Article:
Aaron Widmar
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Do Hybrid and Electric Cars Have Unique Maintenance Needs?

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Pictured: 2019 Hyundai Kona Electric

Every automobile requires particular maintenance to ensure it continues functioning properly. For most cars, that involves caring for the internal combustion engine with recurring upkeep like engine oil changes, fuel system cleanses, and transmission flushes. But what about electric or hybrid cars that utilize electric motors and batteries to power the car? Do they have any special maintenance needs?

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The basics of electric car maintenance

There are three major types of electric-powered cars: hybrid, plug-in hybrid electric, and fully electric.

In the hybrid category, there are many different sub-types. All hybrid cars utilize both a gas and an electric motor for power, but the relationship between those components and how they’re used varies. Thus, the required maintenance varies based on how the hybrid system is engineered. In most cases, hybrid cars don’t require any special maintenance.

Plug-in hybrid cars (PHEVs) are similar to hybrid vehicles, also using gas and electric components. They rely more on pure electric power at times, but also don’t require extra maintenance beyond normal gas engine maintenance.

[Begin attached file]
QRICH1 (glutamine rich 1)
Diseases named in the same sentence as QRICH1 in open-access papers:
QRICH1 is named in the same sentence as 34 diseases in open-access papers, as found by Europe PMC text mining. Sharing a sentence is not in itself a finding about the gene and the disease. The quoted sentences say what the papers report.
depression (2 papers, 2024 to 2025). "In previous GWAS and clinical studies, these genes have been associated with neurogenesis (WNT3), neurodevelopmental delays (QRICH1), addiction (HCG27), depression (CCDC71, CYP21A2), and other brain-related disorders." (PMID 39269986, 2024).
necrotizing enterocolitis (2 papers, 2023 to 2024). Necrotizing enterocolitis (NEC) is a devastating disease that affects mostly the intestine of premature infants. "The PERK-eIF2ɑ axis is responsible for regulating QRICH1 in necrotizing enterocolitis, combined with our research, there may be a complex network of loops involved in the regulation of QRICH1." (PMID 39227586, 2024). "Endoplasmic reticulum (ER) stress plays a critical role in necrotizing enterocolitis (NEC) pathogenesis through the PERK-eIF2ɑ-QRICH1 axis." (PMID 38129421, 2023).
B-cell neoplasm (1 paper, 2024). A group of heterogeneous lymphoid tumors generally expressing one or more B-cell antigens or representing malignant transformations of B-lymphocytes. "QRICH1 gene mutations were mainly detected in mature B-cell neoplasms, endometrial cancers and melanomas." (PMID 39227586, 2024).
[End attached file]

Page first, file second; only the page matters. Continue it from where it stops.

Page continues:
Electric cars don’t have any gas-powered or combustion-based power systems. They rely purely on electric charges for propulsion.

2016 Chevrolet Malibu Hybrid
2016 Chevrolet Malibu Hybrid Lithium-Ion Battery System

Because electric motors are very simple, relying on a handful of parts to produce an electric charge, they don’t require as much maintenance as combustion engines, which have hundreds of components that turn on, heat up, grind together, get dirty, cycle through fluids, and wear down.

Therefore, electric systems don’t need the same constant maintenance that combustion systems do. As long as all the electric components — like the regenerative braking and battery charge — are still functioning properly, no work needs to be performed on them. If they’re defective, you’ll have to take them to an experienced electric vehicle mechanic.

The most maintenance an electric-powered car will definitely require is replacing the battery, which may happen after a decade once the battery no longer holds a charge. That costs thousands of dollars (if not covered under a warranty), but that’s a fair exchange for the money you saved on oil changes and gasoline fill-ups.

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